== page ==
The fine print*.

We’ve seen advertisements on the backs of buses quoting a seemingly great price for a product or service. We’ve also spotted businesses burying questionable terms and conditions in the small print – well, at least with a magnifying glass.

Just because there’s an asterisk (*) next to a dollar figure doesn’t mean that all is above board according to the Australian Consumer Law (ACL). So, here are 3 commandments regarding the use of fine print:

1. *Thou shalt not mislead or deceive

Advertisements may mislead or deceive when they:

  • are incorrect;
  • omit or obscure material terms; or
  • create false impressions.

A central ‘commandment’ of the ACL is that advertisements must not be misleading or deceptive (or likely to mislead or deceive).[1]

2. *Thou shalt not defy the overall message

A condition in the fine print must not:

  • contradict the overall or dominant message of the advertisement[2]; or
  • be used to correct misleading impressions created by the more prominent words of the advertisement.

3. *Thou shalt not need a magnifying glass

A business qualifying its advertisement with fine print must ensure that any disclaiming statements are prominently displayed and visible. Consumers must be able to notice the fine print and understand the actual offer without a magnifying glass.[3]

In assessing the prominence of the fine print, relevant factors to consider include:

  • the advertisement’s presentation;
  • the context; and
  • use of accompanying imagery.

*Magnifying glass guidelines

If fine print is used in an advertisement, businesses should ensure that:

  • the fine print message does not contradict (read: correct) the overall message of the advertisement;
  • qualifying conditions to an offer are displayed prominently, and not obscurely; and
  • relevant surrounding circumstances are considered.

*Who hath contravened the small print commandments?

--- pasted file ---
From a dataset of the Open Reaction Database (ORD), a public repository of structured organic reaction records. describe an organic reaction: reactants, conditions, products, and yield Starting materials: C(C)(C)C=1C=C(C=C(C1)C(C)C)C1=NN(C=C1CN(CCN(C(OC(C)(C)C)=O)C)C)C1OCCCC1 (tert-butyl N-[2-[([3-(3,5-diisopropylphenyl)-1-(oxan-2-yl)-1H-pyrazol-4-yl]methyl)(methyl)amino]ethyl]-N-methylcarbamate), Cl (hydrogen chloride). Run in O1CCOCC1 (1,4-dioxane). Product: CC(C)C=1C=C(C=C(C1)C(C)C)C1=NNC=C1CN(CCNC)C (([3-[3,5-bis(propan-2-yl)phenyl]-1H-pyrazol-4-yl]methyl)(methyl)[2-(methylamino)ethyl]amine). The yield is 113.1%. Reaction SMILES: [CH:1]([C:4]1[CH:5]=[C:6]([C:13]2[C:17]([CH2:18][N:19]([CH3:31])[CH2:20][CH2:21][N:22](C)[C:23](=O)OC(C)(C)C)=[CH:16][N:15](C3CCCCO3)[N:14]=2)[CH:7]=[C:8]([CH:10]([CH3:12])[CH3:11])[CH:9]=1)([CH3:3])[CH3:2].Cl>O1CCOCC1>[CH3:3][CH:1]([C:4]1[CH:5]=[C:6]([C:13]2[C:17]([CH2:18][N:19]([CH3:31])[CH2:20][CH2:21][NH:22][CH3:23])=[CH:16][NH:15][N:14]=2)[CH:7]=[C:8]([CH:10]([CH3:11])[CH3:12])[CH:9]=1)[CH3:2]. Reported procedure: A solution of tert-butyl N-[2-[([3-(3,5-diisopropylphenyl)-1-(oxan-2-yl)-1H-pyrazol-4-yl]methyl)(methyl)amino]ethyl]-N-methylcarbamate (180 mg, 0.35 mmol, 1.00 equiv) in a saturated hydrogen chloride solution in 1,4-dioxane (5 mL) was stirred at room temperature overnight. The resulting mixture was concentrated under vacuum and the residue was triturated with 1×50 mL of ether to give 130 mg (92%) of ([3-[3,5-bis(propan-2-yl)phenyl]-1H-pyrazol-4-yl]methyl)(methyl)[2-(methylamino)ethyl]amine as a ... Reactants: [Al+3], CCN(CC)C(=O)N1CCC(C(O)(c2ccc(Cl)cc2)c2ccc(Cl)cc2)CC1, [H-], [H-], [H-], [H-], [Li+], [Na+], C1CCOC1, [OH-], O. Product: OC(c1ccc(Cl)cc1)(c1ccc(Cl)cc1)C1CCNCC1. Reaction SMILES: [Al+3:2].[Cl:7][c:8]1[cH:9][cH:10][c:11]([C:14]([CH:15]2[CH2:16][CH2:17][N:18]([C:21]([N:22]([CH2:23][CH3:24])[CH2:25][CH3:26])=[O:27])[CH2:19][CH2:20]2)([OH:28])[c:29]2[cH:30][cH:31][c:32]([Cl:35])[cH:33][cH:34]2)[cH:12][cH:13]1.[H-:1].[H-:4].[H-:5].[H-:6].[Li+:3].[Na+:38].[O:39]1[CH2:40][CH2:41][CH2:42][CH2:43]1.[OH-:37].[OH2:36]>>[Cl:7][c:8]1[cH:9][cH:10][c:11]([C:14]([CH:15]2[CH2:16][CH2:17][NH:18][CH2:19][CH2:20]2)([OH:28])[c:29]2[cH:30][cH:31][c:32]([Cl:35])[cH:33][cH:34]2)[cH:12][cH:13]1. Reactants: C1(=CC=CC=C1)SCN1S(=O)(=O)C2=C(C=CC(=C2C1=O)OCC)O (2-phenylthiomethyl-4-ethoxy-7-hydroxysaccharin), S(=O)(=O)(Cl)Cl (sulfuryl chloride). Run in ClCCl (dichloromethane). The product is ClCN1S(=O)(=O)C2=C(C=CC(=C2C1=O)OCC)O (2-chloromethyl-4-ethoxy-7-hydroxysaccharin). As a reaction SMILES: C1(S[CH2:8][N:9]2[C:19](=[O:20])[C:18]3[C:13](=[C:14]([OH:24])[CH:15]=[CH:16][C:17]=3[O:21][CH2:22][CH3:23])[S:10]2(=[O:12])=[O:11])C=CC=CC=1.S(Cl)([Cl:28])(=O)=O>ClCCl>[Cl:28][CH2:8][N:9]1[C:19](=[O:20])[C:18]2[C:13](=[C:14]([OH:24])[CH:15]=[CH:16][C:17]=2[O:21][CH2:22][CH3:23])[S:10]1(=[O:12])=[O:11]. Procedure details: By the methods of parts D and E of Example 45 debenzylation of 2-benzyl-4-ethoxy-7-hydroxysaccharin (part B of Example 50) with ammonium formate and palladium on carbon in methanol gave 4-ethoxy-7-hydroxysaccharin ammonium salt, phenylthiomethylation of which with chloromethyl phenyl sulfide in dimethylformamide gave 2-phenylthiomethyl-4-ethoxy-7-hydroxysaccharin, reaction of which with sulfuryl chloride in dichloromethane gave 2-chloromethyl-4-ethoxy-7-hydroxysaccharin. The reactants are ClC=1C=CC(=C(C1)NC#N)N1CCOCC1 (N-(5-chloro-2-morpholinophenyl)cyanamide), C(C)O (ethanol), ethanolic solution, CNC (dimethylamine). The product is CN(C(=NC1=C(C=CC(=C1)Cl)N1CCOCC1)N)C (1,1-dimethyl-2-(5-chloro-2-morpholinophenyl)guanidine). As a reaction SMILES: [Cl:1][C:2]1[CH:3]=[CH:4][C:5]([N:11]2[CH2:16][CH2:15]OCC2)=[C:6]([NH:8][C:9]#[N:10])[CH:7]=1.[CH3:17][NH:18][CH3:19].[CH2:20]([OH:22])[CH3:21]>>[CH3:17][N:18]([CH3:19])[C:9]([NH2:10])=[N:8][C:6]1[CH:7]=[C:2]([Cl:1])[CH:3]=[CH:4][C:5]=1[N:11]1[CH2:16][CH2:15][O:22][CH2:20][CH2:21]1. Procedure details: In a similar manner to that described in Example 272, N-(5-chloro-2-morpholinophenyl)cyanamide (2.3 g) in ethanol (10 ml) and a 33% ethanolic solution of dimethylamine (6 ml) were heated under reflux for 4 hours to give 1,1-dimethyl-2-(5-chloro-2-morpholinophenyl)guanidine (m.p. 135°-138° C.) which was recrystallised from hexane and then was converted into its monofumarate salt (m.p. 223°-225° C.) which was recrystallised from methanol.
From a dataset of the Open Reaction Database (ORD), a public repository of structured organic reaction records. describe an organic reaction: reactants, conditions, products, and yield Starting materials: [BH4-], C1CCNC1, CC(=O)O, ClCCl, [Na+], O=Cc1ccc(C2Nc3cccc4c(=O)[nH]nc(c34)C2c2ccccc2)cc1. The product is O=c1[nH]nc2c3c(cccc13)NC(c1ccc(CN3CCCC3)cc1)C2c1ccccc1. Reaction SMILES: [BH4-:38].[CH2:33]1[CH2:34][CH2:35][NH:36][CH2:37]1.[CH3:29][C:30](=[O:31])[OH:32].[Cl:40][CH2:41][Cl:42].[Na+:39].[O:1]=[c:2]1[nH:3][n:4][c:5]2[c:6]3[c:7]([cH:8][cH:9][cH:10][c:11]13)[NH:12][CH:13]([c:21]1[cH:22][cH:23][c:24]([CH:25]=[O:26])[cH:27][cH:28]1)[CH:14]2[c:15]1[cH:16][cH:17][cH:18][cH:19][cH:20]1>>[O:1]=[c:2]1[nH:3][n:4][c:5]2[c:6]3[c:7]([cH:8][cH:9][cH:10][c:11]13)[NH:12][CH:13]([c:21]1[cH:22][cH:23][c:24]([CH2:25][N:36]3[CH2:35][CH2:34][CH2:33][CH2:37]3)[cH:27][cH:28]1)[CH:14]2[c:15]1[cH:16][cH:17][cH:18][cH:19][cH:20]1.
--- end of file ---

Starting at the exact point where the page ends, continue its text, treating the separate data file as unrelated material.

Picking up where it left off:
The ACCC and the courts have not hesitated in stamping out sinful practices which contravene the ACL’s commandments on small print. Here are some examples of such ‘blasphemy’:

  • Telstra[4]: Telstra’s 2014 phone plan advertisement featured a large image of Apple’s iPhone 6. The ad prominently displayed the cost as $70 per month. However, consumers were also required to pay an additional $11 per month for the handset. The additional payment of $11 (and total monthly cost of $81) was only disclosed in the fine print.
  • iiNet[5]: iiNet’s advertisement for its ‘naked DSL’ product clearly displayed a monthly service fee of $59.95. However, that monthly fee could only be obtained via a 24-month contract, and the total minimum cost was only displayed in the fine print.
  • Harvey Norman[6]: In 2011, Harvey Norman’s catalogues and website implied that its advertised offers would be available at all Harvey Norman stores. However, the fine print in the final pages of the catalogues and ‘Website Terms and Conditions’ link at the bottom of each webpage stated that the advertised products were only guaranteed to be available at the advertised price in 1 specified store in each state.

It is common business practice to see advertisements with disclaimers using an asterisk to limit the audience’s expectations. Fine print is often used in advertisements, labels and signs. However, these ‘blasphemous’ examples serve as a testament to the need for the fine print to be understandable without having to use a magnifying glass!

[1] Competition and Consumer Act 2010 (Cth) sch 2 s 18.
[2] ACCC v TPG Internet Pty Ltd [2013] HCA 54.
[3] Ibid.
[4] ACCC, Telstra pays $102,000 penalty following ACCC infringement notice for iPhone 6 advertisement (16 December 2016)
[5] ACCC, iiNet Limited pays $204,000 in penalties following ACCC infringement notices for Naked Broadband Plan advertisements (3 March 2015)
[6] ACCC v Harvey Norman Holdings Limited [2011] FCA 1407.

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Posted on: 6 June 2017